Homeless individuals are a vulnerable population, going without consistent housing, food, or life stability. The U.S. Department of Housing and Urban Development estimated that 553,742 people went without a home on a single night in 2017. The exact number is impossible to calculate exactly, since these individuals often are in flux between different types of non-permanent housing situations, but it’s a significant problem across the U.S. nonetheless.
Within this population are homeless students who have the added challenge of trying to regularly attend school while going without a consistent place to live — not to mention these individuals are generally under the age of 18. Plus, it’s estimated that homeless youth are two to three times more likely to abuse substances than those who aren’t homeless.
Public school districts collect information about their student population, and the U.S. Department of Education makes this available. We decided to take a closer look at these numbers to see how cities across the U.S. compare when it comes to student homelessness. Our analysis includes the 100 largest cities, according to metropolitan area population size. We also found the three school districts in each state that have the highest count of students in this category.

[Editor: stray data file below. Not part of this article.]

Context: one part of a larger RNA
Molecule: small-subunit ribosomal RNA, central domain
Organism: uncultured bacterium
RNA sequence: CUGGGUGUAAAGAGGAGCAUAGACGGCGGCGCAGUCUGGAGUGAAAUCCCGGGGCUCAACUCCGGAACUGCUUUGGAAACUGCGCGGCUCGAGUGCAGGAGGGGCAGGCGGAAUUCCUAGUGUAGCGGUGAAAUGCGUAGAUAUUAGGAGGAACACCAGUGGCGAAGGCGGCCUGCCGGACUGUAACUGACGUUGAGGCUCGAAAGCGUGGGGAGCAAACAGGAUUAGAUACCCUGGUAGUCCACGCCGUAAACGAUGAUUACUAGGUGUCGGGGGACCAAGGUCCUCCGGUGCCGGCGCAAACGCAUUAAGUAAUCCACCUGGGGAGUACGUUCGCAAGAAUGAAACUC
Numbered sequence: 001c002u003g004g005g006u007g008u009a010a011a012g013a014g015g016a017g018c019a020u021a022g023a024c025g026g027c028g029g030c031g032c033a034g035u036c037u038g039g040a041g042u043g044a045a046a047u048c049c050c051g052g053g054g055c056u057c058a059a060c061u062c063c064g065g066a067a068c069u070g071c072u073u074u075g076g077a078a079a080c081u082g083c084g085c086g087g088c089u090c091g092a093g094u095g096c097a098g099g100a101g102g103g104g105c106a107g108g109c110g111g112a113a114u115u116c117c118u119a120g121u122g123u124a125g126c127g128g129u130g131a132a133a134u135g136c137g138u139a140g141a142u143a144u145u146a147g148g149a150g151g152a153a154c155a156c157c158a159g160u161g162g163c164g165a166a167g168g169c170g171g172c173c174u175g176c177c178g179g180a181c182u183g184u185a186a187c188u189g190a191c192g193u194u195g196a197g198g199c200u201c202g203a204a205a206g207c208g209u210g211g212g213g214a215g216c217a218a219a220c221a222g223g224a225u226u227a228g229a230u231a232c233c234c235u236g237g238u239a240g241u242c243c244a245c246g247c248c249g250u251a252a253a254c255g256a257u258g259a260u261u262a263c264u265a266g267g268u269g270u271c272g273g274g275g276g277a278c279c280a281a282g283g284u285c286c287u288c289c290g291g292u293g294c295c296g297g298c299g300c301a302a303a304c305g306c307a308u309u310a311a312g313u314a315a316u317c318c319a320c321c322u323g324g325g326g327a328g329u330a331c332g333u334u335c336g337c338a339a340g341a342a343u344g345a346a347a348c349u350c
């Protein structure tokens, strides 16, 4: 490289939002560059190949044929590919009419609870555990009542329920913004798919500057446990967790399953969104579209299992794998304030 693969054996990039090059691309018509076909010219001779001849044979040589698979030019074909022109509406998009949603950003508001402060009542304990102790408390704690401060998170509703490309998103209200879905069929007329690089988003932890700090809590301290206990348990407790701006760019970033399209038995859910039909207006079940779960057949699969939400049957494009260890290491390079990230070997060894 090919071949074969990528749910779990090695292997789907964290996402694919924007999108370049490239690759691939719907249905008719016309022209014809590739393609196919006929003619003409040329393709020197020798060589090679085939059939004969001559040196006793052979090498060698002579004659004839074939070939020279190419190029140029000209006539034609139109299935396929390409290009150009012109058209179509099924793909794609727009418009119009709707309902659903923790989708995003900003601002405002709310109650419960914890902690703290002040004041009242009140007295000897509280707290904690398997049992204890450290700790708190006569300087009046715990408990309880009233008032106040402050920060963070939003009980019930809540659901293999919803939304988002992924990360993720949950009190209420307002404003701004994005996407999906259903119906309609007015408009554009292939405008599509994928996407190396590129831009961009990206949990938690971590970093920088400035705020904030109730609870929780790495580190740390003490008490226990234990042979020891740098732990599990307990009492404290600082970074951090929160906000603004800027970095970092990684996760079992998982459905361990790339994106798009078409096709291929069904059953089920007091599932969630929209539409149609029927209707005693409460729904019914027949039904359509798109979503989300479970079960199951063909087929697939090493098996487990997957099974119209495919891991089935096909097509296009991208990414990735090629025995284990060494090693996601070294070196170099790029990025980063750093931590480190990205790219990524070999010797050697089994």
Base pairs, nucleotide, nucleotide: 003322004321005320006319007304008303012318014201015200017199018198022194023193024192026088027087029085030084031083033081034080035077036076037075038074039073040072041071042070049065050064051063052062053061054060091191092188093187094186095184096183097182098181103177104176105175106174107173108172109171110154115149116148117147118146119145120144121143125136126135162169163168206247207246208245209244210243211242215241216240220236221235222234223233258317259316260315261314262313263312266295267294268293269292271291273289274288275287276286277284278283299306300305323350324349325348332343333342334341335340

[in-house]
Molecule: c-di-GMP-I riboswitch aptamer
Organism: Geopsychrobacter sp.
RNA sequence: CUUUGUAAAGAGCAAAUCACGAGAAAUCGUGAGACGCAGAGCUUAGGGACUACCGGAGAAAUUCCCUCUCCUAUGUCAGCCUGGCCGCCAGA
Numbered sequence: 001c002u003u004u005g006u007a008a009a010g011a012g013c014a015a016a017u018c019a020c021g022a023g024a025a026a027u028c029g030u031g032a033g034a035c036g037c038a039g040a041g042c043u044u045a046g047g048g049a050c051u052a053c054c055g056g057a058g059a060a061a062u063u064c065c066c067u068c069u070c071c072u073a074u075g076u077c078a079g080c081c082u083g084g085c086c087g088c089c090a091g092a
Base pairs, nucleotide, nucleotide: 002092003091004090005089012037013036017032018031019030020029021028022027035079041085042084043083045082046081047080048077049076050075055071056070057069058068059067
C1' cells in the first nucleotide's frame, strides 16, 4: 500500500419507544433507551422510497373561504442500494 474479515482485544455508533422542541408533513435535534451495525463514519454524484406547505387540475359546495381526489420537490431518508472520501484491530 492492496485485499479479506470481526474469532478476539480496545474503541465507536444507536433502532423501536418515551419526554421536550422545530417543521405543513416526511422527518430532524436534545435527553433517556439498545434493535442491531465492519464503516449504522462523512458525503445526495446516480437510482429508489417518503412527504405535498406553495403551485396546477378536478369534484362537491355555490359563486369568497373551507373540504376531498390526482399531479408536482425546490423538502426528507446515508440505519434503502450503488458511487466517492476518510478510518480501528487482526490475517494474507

See our recent analysis that details how many homeless students are present in each U.S. city, based on data from the U.S. Department of Education…[ ]